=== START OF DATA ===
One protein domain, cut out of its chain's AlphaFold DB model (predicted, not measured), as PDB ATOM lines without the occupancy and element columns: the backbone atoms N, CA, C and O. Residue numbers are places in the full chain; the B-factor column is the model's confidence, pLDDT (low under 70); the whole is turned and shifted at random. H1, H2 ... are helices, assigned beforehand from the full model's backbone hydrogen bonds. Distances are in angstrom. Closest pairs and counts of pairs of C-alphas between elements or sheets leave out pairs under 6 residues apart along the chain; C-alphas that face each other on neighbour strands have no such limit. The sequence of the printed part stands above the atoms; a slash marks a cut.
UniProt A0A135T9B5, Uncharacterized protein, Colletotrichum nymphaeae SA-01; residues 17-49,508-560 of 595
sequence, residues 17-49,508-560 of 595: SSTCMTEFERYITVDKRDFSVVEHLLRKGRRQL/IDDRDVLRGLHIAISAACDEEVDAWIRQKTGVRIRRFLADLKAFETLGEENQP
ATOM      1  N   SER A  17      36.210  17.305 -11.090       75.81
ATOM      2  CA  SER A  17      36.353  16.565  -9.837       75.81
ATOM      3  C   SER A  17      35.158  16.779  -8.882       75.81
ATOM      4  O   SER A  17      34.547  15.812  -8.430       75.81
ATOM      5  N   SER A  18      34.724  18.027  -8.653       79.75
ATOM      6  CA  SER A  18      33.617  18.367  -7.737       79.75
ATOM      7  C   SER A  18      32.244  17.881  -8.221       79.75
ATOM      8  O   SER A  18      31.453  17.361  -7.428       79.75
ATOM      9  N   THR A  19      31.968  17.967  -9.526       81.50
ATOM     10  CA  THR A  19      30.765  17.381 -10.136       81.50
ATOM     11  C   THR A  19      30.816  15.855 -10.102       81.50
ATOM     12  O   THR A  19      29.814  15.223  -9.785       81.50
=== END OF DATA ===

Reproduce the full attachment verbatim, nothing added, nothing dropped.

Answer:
One protein domain, cut out of its chain's AlphaFold DB model (predicted, not measured), as PDB ATOM lines without the occupancy and element columns: the backbone atoms N, CA, C and O. Residue numbers are places in the full chain; the B-factor column is the model's confidence, pLDDT (low under 70); the whole is turned and shifted at random. H1, H2 ... are helices, assigned beforehand from the full model's backbone hydrogen bonds. Distances are in angstrom. Closest pairs and counts of pairs of C-alphas between elements or sheets leave out pairs under 6 residues apart along the chain; C-alphas that face each other on neighbour strands have no such limit. The sequence of the printed part stands above the atoms; a slash marks a cut.
UniProt A0A135T9B5, Uncharacterized protein, Colletotrichum nymphaeae SA-01; residues 17-49,508-560 of 595
sequence, residues 17-49,508-560 of 595: SSTCMTEFERYITVDKRDFSVVEHLLRKGRRQL/IDDRDVLRGLHIAISAACDEEVDAWIRQKTGVRIRRFLADLKAFETLGEENQP
ATOM      1  N   SER A  17      36.210  17.305 -11.090       75.81
ATOM      2  CA  SER A  17      36.353  16.565  -9.837       75.81
ATOM      3  C   SER A  17      35.158  16.779  -8.882       75.81
ATOM      4  O   SER A  17      34.547  15.812  -8.430       75.81
ATOM      5  N   SER A  18      34.724  18.027  -8.653       79.75
ATOM      6  CA  SER A  18      33.617  18.367  -7.737       79.75
ATOM      7  C   SER A  18      32.244  17.881  -8.221       79.75
ATOM      8  O   SER A  18      31.453  17.361  -7.428       79.75
ATOM      9  N   THR A  19      31.968  17.967  -9.526       81.50
ATOM     10  CA  THR A  19      30.765  17.381 -10.136       81.50
ATOM     11  C   THR A  19      30.816  15.855 -10.102       81.50
ATOM     12  O   THR A  19      29.814  15.223  -9.785       81.50